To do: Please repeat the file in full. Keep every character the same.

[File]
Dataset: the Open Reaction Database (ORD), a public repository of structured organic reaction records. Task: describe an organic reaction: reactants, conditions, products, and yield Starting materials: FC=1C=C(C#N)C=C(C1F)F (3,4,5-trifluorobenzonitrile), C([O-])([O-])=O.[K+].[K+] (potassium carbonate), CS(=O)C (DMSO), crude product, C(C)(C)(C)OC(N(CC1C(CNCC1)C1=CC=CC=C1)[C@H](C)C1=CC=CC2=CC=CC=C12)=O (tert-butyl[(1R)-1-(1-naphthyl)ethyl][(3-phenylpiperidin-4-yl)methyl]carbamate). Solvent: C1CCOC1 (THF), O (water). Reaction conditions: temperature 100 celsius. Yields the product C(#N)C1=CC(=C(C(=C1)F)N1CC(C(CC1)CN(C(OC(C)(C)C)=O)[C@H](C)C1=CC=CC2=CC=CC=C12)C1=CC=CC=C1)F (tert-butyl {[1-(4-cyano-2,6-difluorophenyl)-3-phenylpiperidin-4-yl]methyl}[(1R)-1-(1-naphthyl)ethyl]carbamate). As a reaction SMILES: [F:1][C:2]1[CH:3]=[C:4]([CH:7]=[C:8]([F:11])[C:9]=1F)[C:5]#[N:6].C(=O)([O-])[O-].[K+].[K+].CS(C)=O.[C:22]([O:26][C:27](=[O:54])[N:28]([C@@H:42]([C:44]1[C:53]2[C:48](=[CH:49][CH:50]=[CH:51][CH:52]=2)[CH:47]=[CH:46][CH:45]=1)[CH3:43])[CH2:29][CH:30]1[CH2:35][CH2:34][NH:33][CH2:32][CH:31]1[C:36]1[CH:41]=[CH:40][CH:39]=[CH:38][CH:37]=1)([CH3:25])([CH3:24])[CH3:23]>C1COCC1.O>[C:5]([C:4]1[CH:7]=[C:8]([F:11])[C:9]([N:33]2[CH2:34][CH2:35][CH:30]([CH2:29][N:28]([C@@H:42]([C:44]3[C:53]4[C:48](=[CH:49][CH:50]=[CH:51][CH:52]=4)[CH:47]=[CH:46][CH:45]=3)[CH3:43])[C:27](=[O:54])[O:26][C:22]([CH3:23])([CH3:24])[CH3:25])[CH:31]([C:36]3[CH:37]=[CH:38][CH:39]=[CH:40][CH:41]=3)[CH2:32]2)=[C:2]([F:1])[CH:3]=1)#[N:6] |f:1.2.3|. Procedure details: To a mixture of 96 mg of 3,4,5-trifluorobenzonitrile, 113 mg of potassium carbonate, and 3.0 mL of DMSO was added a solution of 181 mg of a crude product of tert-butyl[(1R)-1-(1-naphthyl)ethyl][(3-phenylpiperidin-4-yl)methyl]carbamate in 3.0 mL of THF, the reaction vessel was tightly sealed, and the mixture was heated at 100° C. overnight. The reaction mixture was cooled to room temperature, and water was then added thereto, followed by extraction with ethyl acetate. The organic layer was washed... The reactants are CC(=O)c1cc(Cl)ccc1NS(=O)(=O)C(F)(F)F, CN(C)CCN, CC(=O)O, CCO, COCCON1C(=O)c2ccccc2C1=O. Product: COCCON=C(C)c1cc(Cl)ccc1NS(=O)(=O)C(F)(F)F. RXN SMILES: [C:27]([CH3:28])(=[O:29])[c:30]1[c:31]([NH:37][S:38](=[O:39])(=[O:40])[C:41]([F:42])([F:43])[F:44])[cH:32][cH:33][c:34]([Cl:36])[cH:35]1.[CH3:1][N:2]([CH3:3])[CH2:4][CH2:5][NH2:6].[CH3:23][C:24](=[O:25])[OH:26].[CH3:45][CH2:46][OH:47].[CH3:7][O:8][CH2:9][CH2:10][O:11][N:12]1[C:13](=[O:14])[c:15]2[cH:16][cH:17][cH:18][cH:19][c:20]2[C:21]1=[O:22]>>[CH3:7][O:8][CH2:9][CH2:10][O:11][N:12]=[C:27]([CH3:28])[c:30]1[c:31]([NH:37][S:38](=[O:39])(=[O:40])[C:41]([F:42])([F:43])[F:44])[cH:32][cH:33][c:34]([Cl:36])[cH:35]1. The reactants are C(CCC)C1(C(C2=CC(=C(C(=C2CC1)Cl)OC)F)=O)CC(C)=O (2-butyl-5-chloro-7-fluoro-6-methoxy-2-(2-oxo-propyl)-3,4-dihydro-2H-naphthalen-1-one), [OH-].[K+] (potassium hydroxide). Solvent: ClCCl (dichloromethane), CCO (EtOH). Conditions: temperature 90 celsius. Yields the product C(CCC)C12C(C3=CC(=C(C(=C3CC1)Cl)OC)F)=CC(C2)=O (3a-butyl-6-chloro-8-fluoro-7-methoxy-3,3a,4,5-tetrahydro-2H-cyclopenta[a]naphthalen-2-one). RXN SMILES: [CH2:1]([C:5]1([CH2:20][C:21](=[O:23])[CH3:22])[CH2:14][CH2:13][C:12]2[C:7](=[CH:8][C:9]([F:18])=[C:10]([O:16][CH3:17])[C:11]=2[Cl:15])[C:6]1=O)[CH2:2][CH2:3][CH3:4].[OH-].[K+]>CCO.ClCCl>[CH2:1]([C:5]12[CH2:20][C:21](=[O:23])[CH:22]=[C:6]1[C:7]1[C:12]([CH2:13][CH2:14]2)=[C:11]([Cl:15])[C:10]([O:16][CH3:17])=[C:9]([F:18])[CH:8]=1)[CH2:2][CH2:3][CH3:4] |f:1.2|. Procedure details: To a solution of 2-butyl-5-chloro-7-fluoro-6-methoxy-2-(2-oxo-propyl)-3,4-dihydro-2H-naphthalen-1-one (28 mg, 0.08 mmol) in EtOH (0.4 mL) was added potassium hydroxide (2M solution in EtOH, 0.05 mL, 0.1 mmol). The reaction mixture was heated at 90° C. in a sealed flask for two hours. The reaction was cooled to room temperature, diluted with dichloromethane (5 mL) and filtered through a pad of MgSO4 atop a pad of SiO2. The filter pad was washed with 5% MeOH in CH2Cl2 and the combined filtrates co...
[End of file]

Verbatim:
Dataset: the Open Reaction Database (ORD), a public repository of structured organic reaction records. Task: describe an organic reaction: reactants, conditions, products, and yield Starting materials: FC=1C=C(C#N)C=C(C1F)F (3,4,5-trifluorobenzonitrile), C([O-])([O-])=O.[K+].[K+] (potassium carbonate), CS(=O)C (DMSO), crude product, C(C)(C)(C)OC(N(CC1C(CNCC1)C1=CC=CC=C1)[C@H](C)C1=CC=CC2=CC=CC=C12)=O (tert-butyl[(1R)-1-(1-naphthyl)ethyl][(3-phenylpiperidin-4-yl)methyl]carbamate). Solvent: C1CCOC1 (THF), O (water). Reaction conditions: temperature 100 celsius. Yields the product C(#N)C1=CC(=C(C(=C1)F)N1CC(C(CC1)CN(C(OC(C)(C)C)=O)[C@H](C)C1=CC=CC2=CC=CC=C12)C1=CC=CC=C1)F (tert-butyl {[1-(4-cyano-2,6-difluorophenyl)-3-phenylpiperidin-4-yl]methyl}[(1R)-1-(1-naphthyl)ethyl]carbamate). As a reaction SMILES: [F:1][C:2]1[CH:3]=[C:4]([CH:7]=[C:8]([F:11])[C:9]=1F)[C:5]#[N:6].C(=O)([O-])[O-].[K+].[K+].CS(C)=O.[C:22]([O:26][C:27](=[O:54])[N:28]([C@@H:42]([C:44]1[C:53]2[C:48](=[CH:49][CH:50]=[CH:51][CH:52]=2)[CH:47]=[CH:46][CH:45]=1)[CH3:43])[CH2:29][CH:30]1[CH2:35][CH2:34][NH:33][CH2:32][CH:31]1[C:36]1[CH:41]=[CH:40][CH:39]=[CH:38][CH:37]=1)([CH3:25])([CH3:24])[CH3:23]>C1COCC1.O>[C:5]([C:4]1[CH:7]=[C:8]([F:11])[C:9]([N:33]2[CH2:34][CH2:35][CH:30]([CH2:29][N:28]([C@@H:42]([C:44]3[C:53]4[C:48](=[CH:49][CH:50]=[CH:51][CH:52]=4)[CH:47]=[CH:46][CH:45]=3)[CH3:43])[C:27](=[O:54])[O:26][C:22]([CH3:23])([CH3:24])[CH3:25])[CH:31]([C:36]3[CH:37]=[CH:38][CH:39]=[CH:40][CH:41]=3)[CH2:32]2)=[C:2]([F:1])[CH:3]=1)#[N:6] |f:1.2.3|. Procedure details: To a mixture of 96 mg of 3,4,5-trifluorobenzonitrile, 113 mg of potassium carbonate, and 3.0 mL of DMSO was added a solution of 181 mg of a crude product of tert-butyl[(1R)-1-(1-naphthyl)ethyl][(3-phenylpiperidin-4-yl)methyl]carbamate in 3.0 mL of THF, the reaction vessel was tightly sealed, and the mixture was heated at 100° C. overnight. The reaction mixture was cooled to room temperature, and water was then added thereto, followed by extraction with ethyl acetate. The organic layer was washed... The reactants are CC(=O)c1cc(Cl)ccc1NS(=O)(=O)C(F)(F)F, CN(C)CCN, CC(=O)O, CCO, COCCON1C(=O)c2ccccc2C1=O. Product: COCCON=C(C)c1cc(Cl)ccc1NS(=O)(=O)C(F)(F)F. RXN SMILES: [C:27]([CH3:28])(=[O:29])[c:30]1[c:31]([NH:37][S:38](=[O:39])(=[O:40])[C:41]([F:42])([F:43])[F:44])[cH:32][cH:33][c:34]([Cl:36])[cH:35]1.[CH3:1][N:2]([CH3:3])[CH2:4][CH2:5][NH2:6].[CH3:23][C:24](=[O:25])[OH:26].[CH3:45][CH2:46][OH:47].[CH3:7][O:8][CH2:9][CH2:10][O:11][N:12]1[C:13](=[O:14])[c:15]2[cH:16][cH:17][cH:18][cH:19][c:20]2[C:21]1=[O:22]>>[CH3:7][O:8][CH2:9][CH2:10][O:11][N:12]=[C:27]([CH3:28])[c:30]1[c:31]([NH:37][S:38](=[O:39])(=[O:40])[C:41]([F:42])([F:43])[F:44])[cH:32][cH:33][c:34]([Cl:36])[cH:35]1. The reactants are C(CCC)C1(C(C2=CC(=C(C(=C2CC1)Cl)OC)F)=O)CC(C)=O (2-butyl-5-chloro-7-fluoro-6-methoxy-2-(2-oxo-propyl)-3,4-dihydro-2H-naphthalen-1-one), [OH-].[K+] (potassium hydroxide). Solvent: ClCCl (dichloromethane), CCO (EtOH). Conditions: temperature 90 celsius. Yields the product C(CCC)C12C(C3=CC(=C(C(=C3CC1)Cl)OC)F)=CC(C2)=O (3a-butyl-6-chloro-8-fluoro-7-methoxy-3,3a,4,5-tetrahydro-2H-cyclopenta[a]naphthalen-2-one). RXN SMILES: [CH2:1]([C:5]1([CH2:20][C:21](=[O:23])[CH3:22])[CH2:14][CH2:13][C:12]2[C:7](=[CH:8][C:9]([F:18])=[C:10]([O:16][CH3:17])[C:11]=2[Cl:15])[C:6]1=O)[CH2:2][CH2:3][CH3:4].[OH-].[K+]>CCO.ClCCl>[CH2:1]([C:5]12[CH2:20][C:21](=[O:23])[CH:22]=[C:6]1[C:7]1[C:12]([CH2:13][CH2:14]2)=[C:11]([Cl:15])[C:10]([O:16][CH3:17])=[C:9]([F:18])[CH:8]=1)[CH2:2][CH2:3][CH3:4] |f:1.2|. Procedure details: To a solution of 2-butyl-5-chloro-7-fluoro-6-methoxy-2-(2-oxo-propyl)-3,4-dihydro-2H-naphthalen-1-one (28 mg, 0.08 mmol) in EtOH (0.4 mL) was added potassium hydroxide (2M solution in EtOH, 0.05 mL, 0.1 mmol). The reaction mixture was heated at 90° C. in a sealed flask for two hours. The reaction was cooled to room temperature, diluted with dichloromethane (5 mL) and filtered through a pad of MgSO4 atop a pad of SiO2. The filter pad was washed with 5% MeOH in CH2Cl2 and the combined filtrates co...